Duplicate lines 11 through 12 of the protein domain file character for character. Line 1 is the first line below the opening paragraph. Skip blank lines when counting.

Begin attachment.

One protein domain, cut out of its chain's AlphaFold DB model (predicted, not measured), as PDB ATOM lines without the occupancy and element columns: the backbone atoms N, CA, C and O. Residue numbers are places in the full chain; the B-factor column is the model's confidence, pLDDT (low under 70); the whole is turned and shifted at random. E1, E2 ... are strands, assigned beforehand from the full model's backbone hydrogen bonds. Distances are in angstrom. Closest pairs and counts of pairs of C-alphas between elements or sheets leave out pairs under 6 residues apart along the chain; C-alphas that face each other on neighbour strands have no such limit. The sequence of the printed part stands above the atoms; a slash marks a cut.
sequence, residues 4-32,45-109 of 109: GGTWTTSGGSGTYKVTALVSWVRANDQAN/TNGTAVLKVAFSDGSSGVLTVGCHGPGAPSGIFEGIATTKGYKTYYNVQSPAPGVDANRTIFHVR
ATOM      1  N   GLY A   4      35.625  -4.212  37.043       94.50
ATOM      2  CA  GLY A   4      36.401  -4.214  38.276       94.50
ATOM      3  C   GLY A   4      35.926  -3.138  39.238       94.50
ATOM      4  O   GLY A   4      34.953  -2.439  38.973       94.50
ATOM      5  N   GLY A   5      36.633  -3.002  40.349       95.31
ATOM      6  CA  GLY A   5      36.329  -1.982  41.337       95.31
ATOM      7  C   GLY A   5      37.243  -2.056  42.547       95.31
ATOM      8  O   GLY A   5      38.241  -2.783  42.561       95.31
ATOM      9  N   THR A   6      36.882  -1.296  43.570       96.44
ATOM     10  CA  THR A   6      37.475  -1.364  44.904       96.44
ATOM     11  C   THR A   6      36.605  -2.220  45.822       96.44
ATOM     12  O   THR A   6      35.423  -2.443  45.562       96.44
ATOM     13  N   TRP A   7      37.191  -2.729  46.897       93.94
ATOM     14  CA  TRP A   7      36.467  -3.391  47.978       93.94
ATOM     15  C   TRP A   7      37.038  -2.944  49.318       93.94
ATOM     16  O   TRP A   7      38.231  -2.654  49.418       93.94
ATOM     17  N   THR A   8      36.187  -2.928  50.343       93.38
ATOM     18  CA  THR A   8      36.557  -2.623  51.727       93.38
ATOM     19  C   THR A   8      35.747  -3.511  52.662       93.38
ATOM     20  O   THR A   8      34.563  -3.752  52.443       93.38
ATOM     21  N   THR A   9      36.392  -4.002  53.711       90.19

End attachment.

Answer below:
ATOM     10  CA  THR A   6      37.475  -1.364  44.904       96.44
ATOM     11  C   THR A   6      36.605  -2.220  45.822       96.44